Recap: Arm TechCon 2017 Hypervisor Panel with prpl and Imperas

A well-attended and lively recent ARM TechCon panel explored the topic “Hypervisors: A Real Trend in Embedded, or Just Hype?”  Moderated by Brian Bailey of Semiconductor Engineering (R), panelists (L to R) were: Cesare Garlati, prpl Foundation, chief security officer; Simon Davidmann, Imperas Software, founder and CEO; Jack Greenbaum, Green Hills Software, director of engineering, advanced products; and Chris Turner, ARM, Director of Emerging Technology & Strategy.

prpl arm techcon

The panel explored issues around security and functional safety in embedded system development, especially where software touches the hardware. Offering a range of perspectives in the hypervisor ecosystem, panelists addressed changing processor architectures, hardware virtualization extensions and TrustZone, hypervisors, and real time operating systems (RTOSs) as components of the security/safety solution for embedded systems.

Continue reading

Embedded World 2017 – IoT coming of age.

by Cesare Garlati – Chief Security Strategist, prpl Foundation

Last week I had the pleasure of attending Embedded World 2017 in Germany as I was invited to give a couple of presentations on the pioneering work we have been doing at the prpl Foundation with regards to the prplHypervisor™ and prplPUF™ APIs for securing IoT. As it turns out, IoT was the top line at the conference that drew in more than 30,000 trade visitors – and the event solidified the notion that embedded computing is now synonymous with IoT.

Continue reading

prpl is Pragmatic for Security

RTC MagazineWithin the prpl Foundation Security Working Group, Imperas is providing solutions for embedded hypervisor/OS developers. Simon Davidmann, Imperas CEO, wrote a guest blog for RTC Magazine, which focusses on embedded computing, including information for both hardware and software developers of embedded systems.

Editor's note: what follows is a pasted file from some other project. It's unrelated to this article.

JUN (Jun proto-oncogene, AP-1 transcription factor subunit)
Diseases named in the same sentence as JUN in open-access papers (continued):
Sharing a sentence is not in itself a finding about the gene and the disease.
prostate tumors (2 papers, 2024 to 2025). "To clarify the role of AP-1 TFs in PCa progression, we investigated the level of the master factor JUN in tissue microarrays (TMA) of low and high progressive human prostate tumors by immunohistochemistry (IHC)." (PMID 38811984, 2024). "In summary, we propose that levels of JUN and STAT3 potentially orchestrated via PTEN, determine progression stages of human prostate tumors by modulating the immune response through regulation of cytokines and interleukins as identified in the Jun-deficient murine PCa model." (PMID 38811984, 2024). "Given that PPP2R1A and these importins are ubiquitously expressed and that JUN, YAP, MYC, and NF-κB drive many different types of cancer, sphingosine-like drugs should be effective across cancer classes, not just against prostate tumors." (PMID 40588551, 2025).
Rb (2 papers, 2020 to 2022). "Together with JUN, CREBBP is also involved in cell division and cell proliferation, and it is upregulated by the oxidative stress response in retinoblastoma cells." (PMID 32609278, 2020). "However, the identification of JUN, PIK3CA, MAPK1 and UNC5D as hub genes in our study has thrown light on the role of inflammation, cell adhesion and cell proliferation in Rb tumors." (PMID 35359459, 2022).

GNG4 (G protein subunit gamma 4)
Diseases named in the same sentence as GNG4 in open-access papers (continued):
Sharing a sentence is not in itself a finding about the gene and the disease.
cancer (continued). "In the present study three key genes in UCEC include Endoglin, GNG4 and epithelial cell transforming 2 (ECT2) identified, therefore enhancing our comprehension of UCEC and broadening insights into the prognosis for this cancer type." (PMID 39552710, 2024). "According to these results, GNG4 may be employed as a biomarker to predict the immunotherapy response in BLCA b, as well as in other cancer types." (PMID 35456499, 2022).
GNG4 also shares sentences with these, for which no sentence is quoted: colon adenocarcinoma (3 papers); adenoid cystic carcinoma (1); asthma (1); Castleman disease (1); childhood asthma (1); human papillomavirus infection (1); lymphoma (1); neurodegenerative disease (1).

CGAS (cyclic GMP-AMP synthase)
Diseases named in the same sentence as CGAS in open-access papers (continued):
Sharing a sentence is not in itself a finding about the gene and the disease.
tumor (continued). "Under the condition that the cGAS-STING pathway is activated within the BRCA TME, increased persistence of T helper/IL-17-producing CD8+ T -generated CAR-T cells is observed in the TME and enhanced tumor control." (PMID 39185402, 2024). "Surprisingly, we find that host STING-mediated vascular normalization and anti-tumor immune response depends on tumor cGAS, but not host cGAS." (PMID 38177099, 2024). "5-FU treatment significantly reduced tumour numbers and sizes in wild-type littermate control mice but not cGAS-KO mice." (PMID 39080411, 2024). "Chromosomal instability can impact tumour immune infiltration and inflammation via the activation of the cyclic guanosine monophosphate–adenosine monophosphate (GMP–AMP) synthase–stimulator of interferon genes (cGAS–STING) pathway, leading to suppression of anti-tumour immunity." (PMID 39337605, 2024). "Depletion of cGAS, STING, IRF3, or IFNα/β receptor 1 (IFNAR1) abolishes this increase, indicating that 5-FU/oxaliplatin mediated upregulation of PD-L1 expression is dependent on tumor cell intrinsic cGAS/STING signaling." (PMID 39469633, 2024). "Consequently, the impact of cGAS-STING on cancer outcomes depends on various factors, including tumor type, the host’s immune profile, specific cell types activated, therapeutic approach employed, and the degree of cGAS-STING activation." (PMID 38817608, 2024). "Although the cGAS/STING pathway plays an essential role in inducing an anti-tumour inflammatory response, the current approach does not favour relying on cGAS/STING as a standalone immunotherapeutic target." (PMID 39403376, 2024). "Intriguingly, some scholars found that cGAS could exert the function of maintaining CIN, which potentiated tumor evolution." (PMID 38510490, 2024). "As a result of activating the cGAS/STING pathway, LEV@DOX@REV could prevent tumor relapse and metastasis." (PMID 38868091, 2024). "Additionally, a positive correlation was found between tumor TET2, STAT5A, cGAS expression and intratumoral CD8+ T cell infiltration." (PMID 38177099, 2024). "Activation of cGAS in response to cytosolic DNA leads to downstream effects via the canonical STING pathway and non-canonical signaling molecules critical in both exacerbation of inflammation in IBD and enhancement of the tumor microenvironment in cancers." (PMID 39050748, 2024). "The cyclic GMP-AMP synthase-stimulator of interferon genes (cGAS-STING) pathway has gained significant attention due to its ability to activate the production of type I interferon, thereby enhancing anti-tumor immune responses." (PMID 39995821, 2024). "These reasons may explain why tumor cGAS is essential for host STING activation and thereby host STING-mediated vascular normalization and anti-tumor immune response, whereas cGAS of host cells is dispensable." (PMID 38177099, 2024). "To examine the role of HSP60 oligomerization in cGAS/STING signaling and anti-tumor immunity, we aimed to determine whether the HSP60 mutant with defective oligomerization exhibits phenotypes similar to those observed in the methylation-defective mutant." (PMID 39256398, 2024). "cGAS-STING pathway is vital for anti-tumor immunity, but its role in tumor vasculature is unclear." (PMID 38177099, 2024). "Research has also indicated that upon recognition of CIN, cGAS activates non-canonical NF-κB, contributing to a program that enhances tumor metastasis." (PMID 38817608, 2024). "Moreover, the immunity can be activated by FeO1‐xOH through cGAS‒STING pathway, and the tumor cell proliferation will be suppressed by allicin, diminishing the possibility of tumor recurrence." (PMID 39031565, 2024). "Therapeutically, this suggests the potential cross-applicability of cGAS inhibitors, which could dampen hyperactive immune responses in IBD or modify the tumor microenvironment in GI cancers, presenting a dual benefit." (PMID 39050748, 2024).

The article is about the security of embedded systems, what the prpl Foundation is doing about it, and what its Virtualization and Security PEG is focused on.

“Most of the public discussion about security presents various aspects of the problems, or a high level view of risks/solutions, or an individual company’s solution to their slice of the problem. The prpl Foundation’s Security Working Group is taking a pragmatic, cross-functional approach to security in embedded devices and systems. What do I mean by pragmatic and cross-functional?…”

Read the full article here.

The Internet of Things: Life-changing tech or a disaster waiting to happen?

Reposting from Tech City News NOV 02, 2016 http://techcitynews.com/2016/11/02/the-internet-of-things-life-changing-tech-or-a-disaster-waiting-to-happen/

By Cesare Garlati, chief security strategist at the prpl Foundation, an organisation working to make the IoT safer, explains how startups can get IoT security right to avoid being subjected to harm.

miraiThe Internet of Things (IoT) is exciting new territory for many startups and innovative companies looking to push boundaries and connect even the smallest devices to attempt to simplify and enhance our lives. But the security of these devices is fundamentally flawed for a number of reasons.

Continue reading

Open source and virtualization provide a powerful combination for wireless routers

By , Imagination Technologies

Back in March 2015, the Federal Communications Commission (FCC) – a government agency tasked with regulating interstate communications in the United States – issued a security document that included a series of provisions related to the use of wireless devices that operate in the U-NII radio bands.

In essence, the FCC wanted the manufacturers of routers and other networking equipment to provide tightly defined access paths to all wireless transmission devices. Unfortunately, the FCC proposal is likely to result in OEMs locking down the whole firmware of their routers and thus preventing consumers from installing the open source operating system or software of their choice (e.g. OpenWrt or DD-WRT.)

Continue reading